This will usually be much faster than reading a full string of data CI
buffers.

The use of ACCESS MODE RANDOM would prevent the redundant loading of the
sequential support modules. [But then, RAM is cheaper than thought these
days.]

Bear in mind, that I am writing about the all too common occurrence of this
being the only I/O performed on the file.

We could also address the issue of NSR and LSR buffer management, especially
since this is an assembler newsgroup. Is anybody interested?

Regards

Dave
<Team PL/I>
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Fri, 01 Oct 1999 03:00:00 GMT  
 ASM370 and COBOL folks - where they are...

Quote:

> Always wanted to learn PL/1, but, alas, never got the chance... ::sigh::

  You ain't missed anything.

Gary



Fri, 01 Oct 1999 03:00:00 GMT  
 ASM370 and COBOL folks - where they are...


growled:

Quote:
>[...] As for the ACCESS MODE clause: any programmer who
>doesn't know when to use RANDOM, SEQUENTIAL, and DYNAMIC, gets his hand
>slapped, and is sent back to do remedial coding.

In our company we always use DYNAMIC so that we only have to have one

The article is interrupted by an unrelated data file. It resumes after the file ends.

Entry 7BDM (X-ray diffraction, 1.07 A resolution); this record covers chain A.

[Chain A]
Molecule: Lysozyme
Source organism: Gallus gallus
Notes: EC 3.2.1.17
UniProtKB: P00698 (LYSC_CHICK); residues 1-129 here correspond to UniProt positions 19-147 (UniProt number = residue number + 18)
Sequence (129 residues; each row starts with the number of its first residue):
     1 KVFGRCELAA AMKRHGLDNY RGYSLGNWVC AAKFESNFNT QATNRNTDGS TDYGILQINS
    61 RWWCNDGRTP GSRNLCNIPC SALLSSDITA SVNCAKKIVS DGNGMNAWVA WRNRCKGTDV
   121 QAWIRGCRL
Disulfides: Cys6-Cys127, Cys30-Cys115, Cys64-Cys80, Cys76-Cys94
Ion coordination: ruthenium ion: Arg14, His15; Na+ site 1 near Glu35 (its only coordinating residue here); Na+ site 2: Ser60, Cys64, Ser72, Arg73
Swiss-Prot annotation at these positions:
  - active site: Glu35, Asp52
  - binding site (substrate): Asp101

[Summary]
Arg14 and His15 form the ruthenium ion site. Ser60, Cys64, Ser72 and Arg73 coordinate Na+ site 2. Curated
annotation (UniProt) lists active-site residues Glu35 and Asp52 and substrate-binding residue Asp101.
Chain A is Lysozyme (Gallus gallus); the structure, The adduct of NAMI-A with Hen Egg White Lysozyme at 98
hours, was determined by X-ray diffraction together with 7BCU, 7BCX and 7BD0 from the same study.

COPYable insert for each file SELECT. But the programmers all know the
difference between READ and READ ... NEXT and when to use which.

--
Paul Oldham, Milton, Cambridge, UK
http://www.the-hug.demon.co.uk/paul/
To email me take the "x" off the *reply-to* address



Sat, 02 Oct 1999 03:00:00 GMT  
 ASM370 and COBOL folks - where they are...

Quote:

> We PL/I bigots have always believed that COBOL programmers were hired so
> that managers wouldn't be the technically dumbest people on site.

I though it was so interns had someone to look down on. . .

B-)=

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Sat, 02 Oct 1999 03:00:00 GMT  
 ASM370 and COBOL folks - where they are...